I will only discuss the case of the Quantitative Finance and Investment (QFI) track, which is the track I chose to follow. However, most of what is written here is also applicable to the other tracks.
As in the case of associateship activities, I recommend that you take the three modules (except the Decision Making And Communication or DMAC module discussed later on) before you take the exams. Why? First, completing the modules gives you a preliminary vision of what the SOA wants from its future fellows. It gives you hints of what you will find in exams, and you can start reading additional material that will be useful later on. Then, if you thought the ASA exams were hard, you will discover that the FSA exams are at another level. The fellowship exams are extremely hard. Each of them requires reading about 2,000 pages of articles and books. Although there are good companion texts made available by Actex, the material tested is so broad that it is not possible to find a unique and synthetic book for each of these exams, which implies you will need to study for an uncountable number of hours. So, completing the modules first will give you a sense of accomplishment before you cross a very long and dry desert.
More specifically, what order should you take the exams of the QFI track in? I suggest that you take the ERM exam first – in case you are interested in becoming a Chartered Enterprise Risk Analyst (CERA) – because it is shorter and slightly “easier” (or if you prefer very very hard instead of crazily hard) than the QFI Core and QFI Advanced exams. So, taking the ERM exam before the QFI exams prepares you for what you will be facing when taking these latter exams. If instead of taking the ERM exam you prefer to take the Investment Risk Management exam, it is even clearer that you should take the IRM exam first, because this is a two hour exam only, while the ERM exam is a four hour exam.
All right, now you have passed all three fundamental modules plus exam ERM or exam IRM. Now, what should you do? What is for sure is that you must absolutely take the QFI Core exam before the QFI Advanced exam. This is because there are lots of things about stochastic analysis that you will learn when you prepare for the QFI Core exam that are reused when you take the QFI Advanced exam. For instance, you cannot master the contents related to advanced interest rate models that are tested in the QFI Advanced exam without first mastering the fundamental recipes about Brownian motion that you will learn when you prepare for the QFI Core exam.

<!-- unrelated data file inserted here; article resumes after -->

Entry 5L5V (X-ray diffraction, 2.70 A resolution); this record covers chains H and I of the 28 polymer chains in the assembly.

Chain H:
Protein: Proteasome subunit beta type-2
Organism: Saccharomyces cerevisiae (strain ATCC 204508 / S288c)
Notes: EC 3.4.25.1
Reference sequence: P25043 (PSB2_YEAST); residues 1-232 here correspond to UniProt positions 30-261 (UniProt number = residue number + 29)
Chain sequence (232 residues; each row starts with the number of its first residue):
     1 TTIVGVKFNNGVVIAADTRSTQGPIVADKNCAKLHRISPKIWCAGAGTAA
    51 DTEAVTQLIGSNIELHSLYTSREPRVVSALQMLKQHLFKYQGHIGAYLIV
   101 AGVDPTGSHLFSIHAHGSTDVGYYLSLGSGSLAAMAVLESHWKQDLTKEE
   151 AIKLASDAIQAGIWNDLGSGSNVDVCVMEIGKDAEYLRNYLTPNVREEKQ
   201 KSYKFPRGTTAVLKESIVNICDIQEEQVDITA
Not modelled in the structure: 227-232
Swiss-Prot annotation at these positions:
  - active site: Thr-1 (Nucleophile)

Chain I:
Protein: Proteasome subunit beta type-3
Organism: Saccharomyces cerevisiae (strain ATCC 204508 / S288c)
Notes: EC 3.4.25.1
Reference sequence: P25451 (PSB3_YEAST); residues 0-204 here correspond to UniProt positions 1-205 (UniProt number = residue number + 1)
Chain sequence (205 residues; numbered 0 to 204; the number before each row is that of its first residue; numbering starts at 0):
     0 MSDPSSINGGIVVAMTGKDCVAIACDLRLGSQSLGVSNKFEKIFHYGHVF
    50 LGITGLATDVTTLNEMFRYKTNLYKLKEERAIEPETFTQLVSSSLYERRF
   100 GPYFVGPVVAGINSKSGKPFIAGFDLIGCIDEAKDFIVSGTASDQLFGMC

Let us say that two years have elapsed and you have passed the three fundamental fellowship modules and two out of three fellowship exams. Thus, you just have one more exam to take and pass, presumably the QFI Advanced exam. It is about time to register for and complete the Decision Making And Communication (DMAC) module. When your DMAC report is validated, you have two years to validate your remaining exams and modules. If you are working sufficiently hard, it is reasonable to expect validating the final fellowship exam in less than two years, given that you can take an exam every six months. Put differently, if you could pass each of the ERM (assuming you chose the CERA subtrack) and QFI Core exams in much less than four trials, then it is reasonable to expect the same thing for the remaining QFI Advanced exam. So, do it, register for the DMAC exam and enjoy: you will learn lots of non-technical skills that will be extremely useful for the rest of your career. Better advice is to go even further: buy all the books recommended in the DMAC e-learning system, read them and reread them!
That’s it, you have now completed all the activities in your track: the three fundamental modules, the three exams and the DMAC module. You can now attend the Fellowship Admissions Course. What can you expect from this course? Lots of case studies and lots of discussion and thinking about ethics, entertaining keynote presentations, and a lot of networking ; all of this in a top-notch hotel. It is not difficult to pass (at last!), you just need to be polite and always on time. However, aren’t these conditions also required in everyday professional life? You are now a Fellow of the Society of Actuaries: this is the beginning, not the end, of your career.